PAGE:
floral stencils, such as the  Colourcraft "flower Frenzy" Mylar 15cm stencil (there are lots of stencil designs and sizes to choose from so have a look at the drop-down options) 

The items placed on the fabric act as a resist, so the part of the fabric that doesn't get exposed stays the original colour of the fabric. I used the bright coloured sun printing pack to reflect my garden theme.

My printing station consisted of a chopping board with a piece of paper on top. I placed a couple of the pre-treated cotton squares on this and then added my leaves and flowers. I placed my glass sheet on top of this and then slightly tilted it using a stone as a prop so it faced the sun.

After 30 minutes I rinsed the fabric in cold water, I then left it in the water for 15 minutes to make sure all the chemicals were removed and to ensure a deep colour. It's hard to see from these photos, but the colour did get deeper during this time.

It's great the pretreated sun print fabric is pre-washed so it won’t shrink.

I then hung them to dry and over the afternoon I collected five sun printed squares all hanging in a row.

Note: before using these need to be ironed with a warm, dry iron to set the colour.

You maybe thinking, like I did that these cotton squares are cute, but what do I make with them? I decided to make some potholders. I think they would certainly look great in the garden for a BBQ.

The 15cm squares are a little small on their own, plus I thought patchwork would help bring out the beauty of these mini sun printed creations. Any fabric used to make a potholder needs to be either 100% cotton or linen. Synthetic fabrics, like polyester, can’t handle the heat so check any fabric you use is 100% natural.

Thermal batting is also an essential part of a safe pot holder. It includes a layer of metallized fibre to protect your hands from the heat. Please do not try to use quilt batting alone without the thermal layer!

1. Cut out the following pieces from fabric piece stash. You can decide which fabric designs to use on each part.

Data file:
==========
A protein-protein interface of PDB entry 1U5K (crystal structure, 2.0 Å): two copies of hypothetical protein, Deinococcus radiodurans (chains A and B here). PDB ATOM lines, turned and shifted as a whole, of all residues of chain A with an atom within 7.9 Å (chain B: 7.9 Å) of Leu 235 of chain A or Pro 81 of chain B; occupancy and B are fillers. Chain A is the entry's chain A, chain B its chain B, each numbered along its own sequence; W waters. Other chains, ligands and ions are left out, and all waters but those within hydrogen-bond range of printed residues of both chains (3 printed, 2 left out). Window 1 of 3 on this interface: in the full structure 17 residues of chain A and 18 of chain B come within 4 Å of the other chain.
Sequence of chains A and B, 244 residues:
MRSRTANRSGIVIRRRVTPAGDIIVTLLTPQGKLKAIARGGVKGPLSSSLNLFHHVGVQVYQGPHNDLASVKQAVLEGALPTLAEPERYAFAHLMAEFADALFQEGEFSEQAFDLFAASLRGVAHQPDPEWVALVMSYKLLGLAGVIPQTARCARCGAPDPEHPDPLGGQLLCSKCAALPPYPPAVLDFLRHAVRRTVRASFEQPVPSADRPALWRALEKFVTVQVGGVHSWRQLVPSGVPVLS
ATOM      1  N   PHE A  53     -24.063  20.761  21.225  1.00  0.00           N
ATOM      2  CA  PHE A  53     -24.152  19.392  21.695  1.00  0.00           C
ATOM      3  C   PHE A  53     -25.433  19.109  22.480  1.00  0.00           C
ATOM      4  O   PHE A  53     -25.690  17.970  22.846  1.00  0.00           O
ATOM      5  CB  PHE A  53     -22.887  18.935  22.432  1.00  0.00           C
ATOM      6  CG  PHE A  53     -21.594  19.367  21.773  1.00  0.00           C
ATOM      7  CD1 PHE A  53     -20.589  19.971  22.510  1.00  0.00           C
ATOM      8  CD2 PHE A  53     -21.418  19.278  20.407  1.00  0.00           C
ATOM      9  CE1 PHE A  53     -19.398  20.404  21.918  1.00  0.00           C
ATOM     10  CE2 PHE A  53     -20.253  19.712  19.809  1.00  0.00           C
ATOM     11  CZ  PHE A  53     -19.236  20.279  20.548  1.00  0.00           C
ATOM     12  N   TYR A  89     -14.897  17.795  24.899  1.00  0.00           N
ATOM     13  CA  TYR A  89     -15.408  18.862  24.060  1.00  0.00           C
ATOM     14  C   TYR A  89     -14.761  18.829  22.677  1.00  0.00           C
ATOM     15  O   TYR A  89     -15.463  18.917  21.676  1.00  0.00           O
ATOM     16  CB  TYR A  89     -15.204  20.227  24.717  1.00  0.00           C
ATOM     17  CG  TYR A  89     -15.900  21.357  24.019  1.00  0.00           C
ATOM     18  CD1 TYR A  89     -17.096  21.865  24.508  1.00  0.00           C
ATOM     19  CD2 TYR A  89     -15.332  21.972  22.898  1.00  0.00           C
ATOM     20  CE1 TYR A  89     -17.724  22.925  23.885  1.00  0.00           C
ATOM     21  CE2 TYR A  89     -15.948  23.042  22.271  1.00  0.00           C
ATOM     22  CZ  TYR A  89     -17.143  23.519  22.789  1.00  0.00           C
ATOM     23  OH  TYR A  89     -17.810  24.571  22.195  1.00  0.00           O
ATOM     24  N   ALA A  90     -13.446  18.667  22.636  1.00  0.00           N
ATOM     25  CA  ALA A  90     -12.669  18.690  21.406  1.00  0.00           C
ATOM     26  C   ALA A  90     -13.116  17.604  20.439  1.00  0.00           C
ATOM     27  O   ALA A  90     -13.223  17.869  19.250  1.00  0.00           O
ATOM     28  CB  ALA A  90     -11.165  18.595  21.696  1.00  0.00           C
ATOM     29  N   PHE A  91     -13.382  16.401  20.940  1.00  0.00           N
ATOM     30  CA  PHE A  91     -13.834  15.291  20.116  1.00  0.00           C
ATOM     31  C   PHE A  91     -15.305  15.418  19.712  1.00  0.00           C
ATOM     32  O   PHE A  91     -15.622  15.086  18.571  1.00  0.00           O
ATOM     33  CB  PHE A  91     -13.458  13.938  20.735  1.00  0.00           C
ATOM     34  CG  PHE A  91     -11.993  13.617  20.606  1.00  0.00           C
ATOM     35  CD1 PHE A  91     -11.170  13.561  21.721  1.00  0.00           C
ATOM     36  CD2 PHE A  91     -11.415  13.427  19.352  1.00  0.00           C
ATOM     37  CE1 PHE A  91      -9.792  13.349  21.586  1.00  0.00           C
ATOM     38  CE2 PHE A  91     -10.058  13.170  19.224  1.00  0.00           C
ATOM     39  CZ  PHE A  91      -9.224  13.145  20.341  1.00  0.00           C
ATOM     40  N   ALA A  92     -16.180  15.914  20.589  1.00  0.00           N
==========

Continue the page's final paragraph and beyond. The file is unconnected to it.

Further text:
• cut two 22cm squares from fabric, one with the sunprint design incorporated in patchwork, one is a plain piece that you will only see a little of.
  • cut two 22×16cm rectangles from fabric
  • cut one 22cm square from thermal batting, such as Insul-Bright
  • cut one 22cm square and one 22 x 16cm rectangle from regular quilt batting. I prefer cotton and bamboo blend.
2. First, make the inside rectangle piece:
Place two fabric pieces right sides together. Place batting on one wrong side.
Sew along one long side of the rectangle.
Trim corners at 45 degrees and trim the batting close to the seam (to reduce bulkiness at the edge).
Turn to the right side and stitch 2 – 3 lines of quilting. I sewed across from one corner to the one diagonally opposite, to make a cross. I then used these lines as guides to continue quilting a chevron pattern.
3. make a hanging loop from a fabric scrap or some cotton webbing.
4. Layer up:
thermal batting with patchwork sun print face up on top
the rectangle of the quilted fabric on top of this with the raw edge along one of the squares edges
plain fabric square face down on top of the rectangle, with regular batting on top of this
Poke the hanging loop inside this from one corner and secure with a pin
5. Pin and sew around this layered square, leaving a gap on one side to turn the potholder out.6. Turn out and press.7.Sew topstitching all around the edge of the square on the top. I used cream thread for this but feel free to go wild with contrasting or variegated thread!

that I’ve only got one finished potholder to show, but the garden is proving to need a lot of tending to prevent a jungle effect! I have chosen all the pieces from my fabric stash but they are still laid out waiting to sew. Maybe once the garden is tamed, I could take my sewing machine outside?
I’ll post the other finished pot holders, showing all the five different sun printed colours on my Instagram feed, so you can check them out there.
Helen x

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Wednesday 24 July 2019

Natured Inspired Index Cards with Suzi

Good Day All, Today It's my pleasure to share with you my latest creations using ExpandIt Paste and Eco Acrylic Paints.  Our theme this month is 'The Wonder of Nature' so I decided to have a play with ExpandIt Paste to see if I could use it to mimic some textures from nature.  I decided to use Index Cards for my project, they are a great size for trying new techniques and you can easily write on the back the processes you used, so you have a record for future projects.